Southern’s Kemper County power plant in Mississippi when it was still under construction. (Gary Tramontina/Bloomberg)

Southern suspended costly work Wednesday on a flagship power plant in Mississippi that was meant to showcase technology to capture carbon dioxide from coal — sometimes called “clean coal.”

The Kemper plant, which has cost $7.5 billion so far, has been supplying customers with electricity by running on natural gas for three years, but its once-promising carbon capture and coal gasification technology has been $4 billion over budget and three years behind schedule.

The plant was once held up as an example of promising technologies that could help fight climate change.  In 2014, then-Energy Secretary Ernest Moniz flew to see the plant and declared, “I consider seeing this plant a look at the future.”

Instead, Kemper has imposed financial burdens on tax payers and local households.

Thanks to legislation passed by the Mississippi legislature, Southern has been able to pass along about $800 million of those costs to ratepayers, the company said.

In addition, the Kemper plant has received $382 million in federal Energy Department grants, according to the company.

The news complicates the Trump administration message during the week they’ve dubbed “energy week” to promote the president’s plans, which include giving a boost to waning coal production.

Worried over the potential cost to ratepayers, the Mississippi Public Service Commission said last week that it would begin procedures to force the company to come up with an alternative plan or just continue relying on natural gas indefinitely.

The commission next meets July 6. Southern and its Mississippi Power subsidiary said Wednesday that they were “immediately suspending start-up and operations activities” involving the gasification of coal from a nearby lignite mine.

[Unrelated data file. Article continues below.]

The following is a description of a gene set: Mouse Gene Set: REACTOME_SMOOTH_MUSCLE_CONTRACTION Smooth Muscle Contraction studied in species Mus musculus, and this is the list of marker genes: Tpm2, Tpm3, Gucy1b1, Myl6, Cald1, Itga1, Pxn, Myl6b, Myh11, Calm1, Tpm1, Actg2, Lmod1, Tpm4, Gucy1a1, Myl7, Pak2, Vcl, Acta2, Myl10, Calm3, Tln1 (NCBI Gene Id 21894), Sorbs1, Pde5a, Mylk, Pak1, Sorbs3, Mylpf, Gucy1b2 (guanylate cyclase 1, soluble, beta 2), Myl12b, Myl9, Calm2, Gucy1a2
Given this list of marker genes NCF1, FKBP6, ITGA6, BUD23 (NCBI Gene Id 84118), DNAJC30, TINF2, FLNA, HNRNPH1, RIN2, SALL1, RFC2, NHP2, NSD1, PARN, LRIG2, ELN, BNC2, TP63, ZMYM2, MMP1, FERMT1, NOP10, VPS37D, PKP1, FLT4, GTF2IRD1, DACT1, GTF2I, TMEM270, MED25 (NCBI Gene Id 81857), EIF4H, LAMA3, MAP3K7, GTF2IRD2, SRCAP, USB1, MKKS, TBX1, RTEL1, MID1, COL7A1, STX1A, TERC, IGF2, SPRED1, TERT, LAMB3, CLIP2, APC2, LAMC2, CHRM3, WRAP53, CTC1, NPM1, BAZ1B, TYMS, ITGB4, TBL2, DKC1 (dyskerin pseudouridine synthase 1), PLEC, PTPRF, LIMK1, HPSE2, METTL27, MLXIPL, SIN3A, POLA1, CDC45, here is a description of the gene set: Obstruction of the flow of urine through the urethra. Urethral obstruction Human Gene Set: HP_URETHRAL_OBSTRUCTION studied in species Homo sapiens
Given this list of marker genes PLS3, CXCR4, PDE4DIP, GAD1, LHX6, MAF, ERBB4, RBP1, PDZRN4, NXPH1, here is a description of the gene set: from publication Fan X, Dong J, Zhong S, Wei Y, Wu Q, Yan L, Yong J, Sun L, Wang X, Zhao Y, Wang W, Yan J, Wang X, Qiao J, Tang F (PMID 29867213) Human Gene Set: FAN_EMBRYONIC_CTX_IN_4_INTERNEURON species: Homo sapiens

The plant will continue to run on natural gas.

The company has stumbled over equipment designed to cool synthetic gas from about 1,800 to 900 degrees before it strips out byproducts, including carbon dioxide. The plant has operated on coal for more than 200 days, but the problem has not been solved, company officials have said.

“The cost overruns and operational challenges at Kemper reflect the difficulties of scaling up a new coal gasification technology, and are not caused by the plant’s carbon capture equipment,” said John Thompson, director of the fossil transition project at the Clean Air Task Force.

“The specific carbon capture equipment at Kemper is a mature technology that’s been used at hundreds of chemical plants and industrial plants, since the 1960s. It’s a very mature technology.”

Suspending work was “the appropriate step to manage costs given the economics of the project and the Commission’s intent to establish a settlement docket to address Kemper-related matters including the future operation of the gasifier portion of the project,” a company statement said.

Mississippi Power has already written off $2.9 billion of the project cost, according to a June 23 Standard and Poor’s credit analysis. Further large write-offs might been necessary, it said.

Chris Mooney contributed to this article.